dependency that requires gcc, so we have to apk add build-base in order
to get that toolchain installed.
Here’s a confession, and a trick.
Confession: I almost always have to push multiple versions of
.gitlab-ci.yml to get the pipeline to pass.
Trick: pull the docker image locally. Start a shell in a container,
using a command line like docker run -v $(pwd):/mnt --rm -i -t --entrypoint /bin/sh python:3.10.4-alpine3.15. This mounts the current
directory inside the container so that you can cd to /mnt to have access to
your source tree. Run the commands you think you need to run for the
pipeline to work. Add each command to the script: array in the pipeline
yaml. Then when you’re done, exit the container, restart a fresh one, and
paste each command in sequence from the script into the shell to make sure
Using this trick can dramatically reduce the number of times you have to
push changes to an MR to get the full pipeline working. (While writing this
article, it saved me from having to make two extra pushes because I caught
errors locally instead of in GitLab.)
Here’s the final version of the semgrep job in .gitlab-ci.yml:
You will also need to add semgrep to the stages array at the top of the
Speeding it Up?
The whole pipeline runs for me in 2 minutes and 16 seconds:
That’s a pretty quick pipline. One strategy we could pursue to speed this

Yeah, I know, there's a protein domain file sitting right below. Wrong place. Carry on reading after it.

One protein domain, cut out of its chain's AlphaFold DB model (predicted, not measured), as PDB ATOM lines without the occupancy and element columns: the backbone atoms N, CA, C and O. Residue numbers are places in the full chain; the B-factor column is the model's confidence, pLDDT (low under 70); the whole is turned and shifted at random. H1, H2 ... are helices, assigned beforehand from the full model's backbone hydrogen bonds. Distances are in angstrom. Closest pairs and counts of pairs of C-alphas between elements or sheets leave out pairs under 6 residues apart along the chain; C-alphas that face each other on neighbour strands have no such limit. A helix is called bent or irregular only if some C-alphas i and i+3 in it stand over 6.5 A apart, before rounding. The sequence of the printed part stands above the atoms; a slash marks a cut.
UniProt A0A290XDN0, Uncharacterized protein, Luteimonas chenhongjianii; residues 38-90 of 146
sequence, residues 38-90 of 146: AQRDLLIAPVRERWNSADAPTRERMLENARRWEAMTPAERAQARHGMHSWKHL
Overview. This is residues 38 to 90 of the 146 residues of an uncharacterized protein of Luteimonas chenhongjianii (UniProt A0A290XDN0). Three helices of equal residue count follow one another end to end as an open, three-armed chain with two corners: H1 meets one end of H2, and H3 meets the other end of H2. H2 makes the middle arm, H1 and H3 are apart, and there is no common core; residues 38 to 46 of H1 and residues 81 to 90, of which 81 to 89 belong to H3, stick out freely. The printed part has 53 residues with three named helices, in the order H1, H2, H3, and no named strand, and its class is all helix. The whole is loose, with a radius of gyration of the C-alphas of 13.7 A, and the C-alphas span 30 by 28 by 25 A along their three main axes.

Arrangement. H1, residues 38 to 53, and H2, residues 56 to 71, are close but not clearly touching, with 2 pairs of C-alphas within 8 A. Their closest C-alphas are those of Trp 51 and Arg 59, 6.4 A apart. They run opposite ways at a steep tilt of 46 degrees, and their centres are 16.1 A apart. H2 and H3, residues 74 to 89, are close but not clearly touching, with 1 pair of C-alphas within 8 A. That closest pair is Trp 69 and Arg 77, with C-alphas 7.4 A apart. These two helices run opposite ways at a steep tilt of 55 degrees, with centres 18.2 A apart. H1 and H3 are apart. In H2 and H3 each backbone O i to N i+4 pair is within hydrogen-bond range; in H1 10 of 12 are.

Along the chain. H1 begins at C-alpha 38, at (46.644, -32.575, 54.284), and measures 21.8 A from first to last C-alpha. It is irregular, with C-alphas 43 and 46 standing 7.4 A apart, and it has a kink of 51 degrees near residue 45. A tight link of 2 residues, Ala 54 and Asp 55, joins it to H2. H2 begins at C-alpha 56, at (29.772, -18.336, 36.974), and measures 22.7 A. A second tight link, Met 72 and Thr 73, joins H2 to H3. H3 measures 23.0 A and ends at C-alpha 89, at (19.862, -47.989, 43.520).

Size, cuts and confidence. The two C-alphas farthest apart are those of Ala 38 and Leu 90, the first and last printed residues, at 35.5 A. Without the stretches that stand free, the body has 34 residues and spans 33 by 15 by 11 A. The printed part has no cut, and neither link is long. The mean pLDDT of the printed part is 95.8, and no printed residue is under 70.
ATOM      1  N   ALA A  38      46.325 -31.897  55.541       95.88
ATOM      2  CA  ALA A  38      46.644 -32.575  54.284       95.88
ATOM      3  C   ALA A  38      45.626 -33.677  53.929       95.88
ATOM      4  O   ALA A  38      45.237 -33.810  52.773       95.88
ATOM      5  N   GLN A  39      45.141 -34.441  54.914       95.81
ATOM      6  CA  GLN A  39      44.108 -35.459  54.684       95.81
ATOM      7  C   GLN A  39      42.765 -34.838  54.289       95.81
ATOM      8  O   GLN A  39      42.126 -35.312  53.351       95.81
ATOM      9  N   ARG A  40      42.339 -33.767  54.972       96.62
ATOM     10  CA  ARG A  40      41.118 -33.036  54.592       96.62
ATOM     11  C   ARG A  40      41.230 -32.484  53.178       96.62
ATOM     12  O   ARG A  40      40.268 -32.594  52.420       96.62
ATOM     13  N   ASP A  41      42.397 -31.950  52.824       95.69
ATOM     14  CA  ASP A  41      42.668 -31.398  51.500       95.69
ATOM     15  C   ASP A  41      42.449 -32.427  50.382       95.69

up a little bit is to create a custom docker image with all the tools
preinstalled, so that we don’t waste time downloading them during the
pipline. This turns out to save much less time that you might expect. Even
on GitLab’s free tier there is excellent network bandwidth so most tools
install very quickly. This will likely only yield a time savings if you
have lots of tools or if many things need to build themselves from source.
If you look at the merge
request, the pile
of commits I pushed to it, and the nearly two dozen pipelines I ran, you
will see that pursuing this speedup is a dead-end, and it comes with a
enough complexity that simply isn’t worth it for a project of this size.
When a project gets much bigger, and especially if there are many
developers working on it, then it’s usually worth the complexity. But we’ll
skip that for now and be happy with our simple pipeline that runs in just
over two minutes.
Next week I will cover form validation with Gin and we’ll improve the app’s error